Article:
ST. PAUL, MN — The start of a new month means new laws are now in effect in Minnesota.
The new laws include what state officials call one of the toughest wage theft laws in the country, along with new fees on pharmaceutical industry which officials say will help the state respond to the opioid crisis.
According to the State of Minnesota, the law will appropriate more than $2 million during 2020 and 2021. The money will go to the Dept. of Labor and Industry for a Wage Theft Prevention initiative, which will make wage theft a felony. It will also punish employers who retaliate against employees reporting such theft to the department.
Officials say penalties could include up to five years in prison, and a $10,000 fine.
Wage theft is defined as when an employer fails to pay an employee all wages, salary, gratuities, earnings, or commissions at the employee’s rate or rates of pay or at the rate or rates required by law.
In addition, the new law will also provide funding for vocational services through grant funding, and direct appropriations to support people who may struggle to find or maintain employment, including those with severe disabilities or mental illness.
Another new law starting Monday includes the registration fees of $250,000 a year to any opiate manufacturer which annually sells, delivers, or distributes two million or more units within or into the state of Minnesota.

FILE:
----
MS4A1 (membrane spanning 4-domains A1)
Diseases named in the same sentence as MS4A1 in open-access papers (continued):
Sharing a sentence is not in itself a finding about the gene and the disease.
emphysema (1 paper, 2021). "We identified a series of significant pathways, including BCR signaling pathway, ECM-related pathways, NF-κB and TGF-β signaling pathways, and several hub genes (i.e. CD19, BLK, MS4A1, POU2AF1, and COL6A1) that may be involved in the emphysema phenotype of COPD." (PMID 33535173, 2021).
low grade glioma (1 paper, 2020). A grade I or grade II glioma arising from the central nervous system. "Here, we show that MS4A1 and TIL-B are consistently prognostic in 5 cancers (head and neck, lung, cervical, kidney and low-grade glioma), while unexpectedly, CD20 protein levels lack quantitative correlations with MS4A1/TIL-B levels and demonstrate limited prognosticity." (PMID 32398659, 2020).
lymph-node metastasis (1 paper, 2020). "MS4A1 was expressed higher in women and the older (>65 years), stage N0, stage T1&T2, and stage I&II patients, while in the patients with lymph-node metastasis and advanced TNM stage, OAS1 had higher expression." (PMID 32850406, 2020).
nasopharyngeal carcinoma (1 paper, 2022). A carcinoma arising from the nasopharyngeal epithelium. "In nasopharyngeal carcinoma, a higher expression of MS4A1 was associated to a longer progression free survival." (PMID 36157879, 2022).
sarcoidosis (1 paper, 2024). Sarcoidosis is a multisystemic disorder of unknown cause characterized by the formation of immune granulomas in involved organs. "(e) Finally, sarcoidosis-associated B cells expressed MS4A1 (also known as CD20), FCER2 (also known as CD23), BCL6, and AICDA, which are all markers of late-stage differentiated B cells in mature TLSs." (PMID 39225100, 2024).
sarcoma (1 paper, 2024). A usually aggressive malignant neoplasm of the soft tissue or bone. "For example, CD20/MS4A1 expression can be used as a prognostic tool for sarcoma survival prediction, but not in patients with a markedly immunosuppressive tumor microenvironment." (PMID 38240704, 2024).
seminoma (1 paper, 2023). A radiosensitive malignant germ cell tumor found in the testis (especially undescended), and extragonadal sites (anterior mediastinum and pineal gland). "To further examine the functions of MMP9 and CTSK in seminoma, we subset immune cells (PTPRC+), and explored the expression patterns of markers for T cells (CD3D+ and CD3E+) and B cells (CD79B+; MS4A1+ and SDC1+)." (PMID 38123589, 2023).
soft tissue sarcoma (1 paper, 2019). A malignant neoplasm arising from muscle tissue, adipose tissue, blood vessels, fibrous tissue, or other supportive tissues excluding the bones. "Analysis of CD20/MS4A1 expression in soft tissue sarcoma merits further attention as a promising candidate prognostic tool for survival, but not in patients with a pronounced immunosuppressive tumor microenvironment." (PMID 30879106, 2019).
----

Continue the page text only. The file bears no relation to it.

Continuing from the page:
State officials say the law sets application and renewal fees for drug manufacturers of opiate-containing controlled substances at $55,000 and increases the fees for drug wholesalers, drug manufacturers and medical gas distributors from between $110 to $235 to $5,000.
According to the state, registration fees will end and the $55,000 renewal fees will be lowered once the state recovers at least $250 million from settlements with pharmaceutical companies after a minimum of five years.
Officials say any revenue from settlements will be marked specifically for opioid response efforts.
Other new laws include budget increases for agriculture and housing, funding for more prison officers, an investment of $543 million in E-12 education, and the designation of millions of dollars for Minnesota’s environment and natural resources.
You can find more in-depth information regarding the new laws below, or by clicking here on a mobile device.